At the N.Y. conference in November, it was repeatedly stated by the presenters, that the clinical presentation of celiac disease, in a large minority of cases, is *not* usually diarrhea. In many cases it was constipation. Three of these presenters indicated that more than 90% of celiac disease is undiagnosed in the U.S.A.

This is viewed as irrelevant by some. They see no hurry in diagnosing the cases of silent and latent celiac disease. This view is also at odds with the published investigators:

Corazza et al (11) say:
"It is important that even subclinical and silent forms are diagnosed as early as possible."

Also Mascart-Lemone et al (4) state:
"This is of major interest in order to begin early dietary treatment of these patients in order to avoid development of malignant disorders."

If the public ever finds out about the relative risk factors for lymphoma and other malignancies in celiac disease, and that an accurate screening tool like the EMA test is available, but eschewed by some members of the medical profession because it is too expensive, the public outcry may be deafening.

Several mass screening studies have been conducted in Italy, resulting in the early diagnosis of many celiacs. Catassi et al and Cataldo et al have both demonstrated the economic viability of such screening. And yet many North American practitioners resist screening high risk patients.

We are talking about testing that could well reduce the incidence of lymphoma and other cancers by a substantial degree. It is a test that costs under $100. There are a lot of people who could die from old age, rather than cancer. I think that anyone demonstrating gastrointestinal symptoms should be tested for celiac disease. I also think it is irresponsible to keep ignoring the research in this area.

Especially with the economies of scale that would be associated with mass screening, and the rapidly declining costs due to innovations in substrate materials used, the tests promise to become more and more affordable.

Almost 20% of patients with neurological illness of unknown aetiology have demonstrated celiac disease (Hadjivassiliou et al). About 10% of diabetes mellitus patients have demonstrated celiac disease (Sorensen et al). Screening high risk populations offers a high yield. Since Cucchiara et. al. and Usai et. al. are identifying gastrointestinal motor abnormalities in celiac disease, that would make patients with gastrointestinal symptoms a high risk group. It would also indicate the need for screening tests for patients with gi complaints.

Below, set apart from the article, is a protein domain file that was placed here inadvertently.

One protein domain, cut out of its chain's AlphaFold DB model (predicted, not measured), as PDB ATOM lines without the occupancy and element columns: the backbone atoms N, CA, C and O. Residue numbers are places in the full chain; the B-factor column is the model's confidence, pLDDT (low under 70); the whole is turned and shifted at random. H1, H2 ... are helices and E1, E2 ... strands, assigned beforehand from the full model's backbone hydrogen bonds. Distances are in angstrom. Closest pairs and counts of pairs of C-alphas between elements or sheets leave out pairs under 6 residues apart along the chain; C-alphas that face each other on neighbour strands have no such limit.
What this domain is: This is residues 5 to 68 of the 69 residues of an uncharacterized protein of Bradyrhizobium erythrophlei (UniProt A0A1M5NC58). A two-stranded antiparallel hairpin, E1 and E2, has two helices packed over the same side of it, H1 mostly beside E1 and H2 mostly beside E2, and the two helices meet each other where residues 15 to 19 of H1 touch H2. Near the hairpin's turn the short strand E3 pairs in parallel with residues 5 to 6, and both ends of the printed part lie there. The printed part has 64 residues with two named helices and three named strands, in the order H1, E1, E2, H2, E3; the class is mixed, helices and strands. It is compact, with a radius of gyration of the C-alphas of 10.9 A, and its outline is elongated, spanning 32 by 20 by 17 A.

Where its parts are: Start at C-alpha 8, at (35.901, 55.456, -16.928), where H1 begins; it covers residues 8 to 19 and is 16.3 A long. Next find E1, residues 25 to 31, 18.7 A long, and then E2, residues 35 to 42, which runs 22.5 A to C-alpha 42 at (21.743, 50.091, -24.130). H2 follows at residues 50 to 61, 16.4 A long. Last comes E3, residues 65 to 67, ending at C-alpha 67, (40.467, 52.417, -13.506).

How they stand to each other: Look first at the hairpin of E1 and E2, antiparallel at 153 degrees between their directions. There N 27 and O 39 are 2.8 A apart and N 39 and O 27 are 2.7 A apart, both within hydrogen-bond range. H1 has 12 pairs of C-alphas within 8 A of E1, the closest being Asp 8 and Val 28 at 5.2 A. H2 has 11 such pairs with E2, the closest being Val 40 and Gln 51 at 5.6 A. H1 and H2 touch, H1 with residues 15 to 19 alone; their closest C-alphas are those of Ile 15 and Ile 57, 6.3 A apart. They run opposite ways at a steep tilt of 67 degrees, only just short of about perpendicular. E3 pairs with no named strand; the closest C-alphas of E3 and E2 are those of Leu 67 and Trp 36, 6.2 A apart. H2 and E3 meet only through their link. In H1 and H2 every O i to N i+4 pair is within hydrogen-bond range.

1. Cucchiara et al "Upper gastrointestinal motor abnormalities in children with active celiac disease" _J. Pediatr. Gastroenterol. Nutr_ 1995; 21(4): 435-442
  2. Usai et al "Oesophageal motility in adult coeliac disease" _Neurogastroenterol. Motility_ 1995; 7(4): 239-244
  3. Cataldo et al "Antiendomysium antibodies and coeliac disease: solved and unsolved questions." _Acta Paediatr_ 1995; 84(10): 1125-1131
  4. Mascart-Lemone & Lambrechts "Serology of coeliac disease: early diagnosis and therapeutic impact" _Acta Gastroenterol Belg_ 1995; 58(5-6): 388-396
  5. Kumar "Predictive Value of Serology Testing" CSA conference Nov. 9, 1996, Mt. Sinai Center, New York, NY.
  6. Valdimarsson et al "Is small bowel biopsy necessary in adults with suspected celiac disease and IgA anti-endomysium antibodies? 100% positive predictive value for celiac disease in adults" _Dig Dis Sci_ 1996; 41(1): 83-87
  7. Vazquez et al "Screening for asymptomatic celiac sprue in families" _J Clin Gastroenterol_ 1995; 21(2): 130-133
  8. Barry et al "Coeliac disease and malignancy. The possible importance of familial involvement" _Scand J Gastroenterol_ 1971; 6: 205-207
  10. Freeman et al "Primary Abdominal Lymphoma" _The American Journal of Medicine_ 1977; 63: 585-594
  11. Corazza et al "Coeliac disease in adults" _Baillieres Clin Gastroenterol_ 1995; 9(2): 329-350
  12. Sorensen et al "Risk of estimation of disorders associated with coeliac disease: a 16 year Danish nationwide follow-up study based on hospital discharge data: implications for screening" _Int J Risk Safety Med_ 1996; 8(2): 137-140
  13. Hadjivassiliou et al "Does gluten sensitivity play a part in neurological illness?" _Lancet_ 1996; 347: 369-371
  14. Catassi et. al. "Coeliac disease in the year 2000: exploring the iceberg" _Lancet_ 1994; 343: 200-203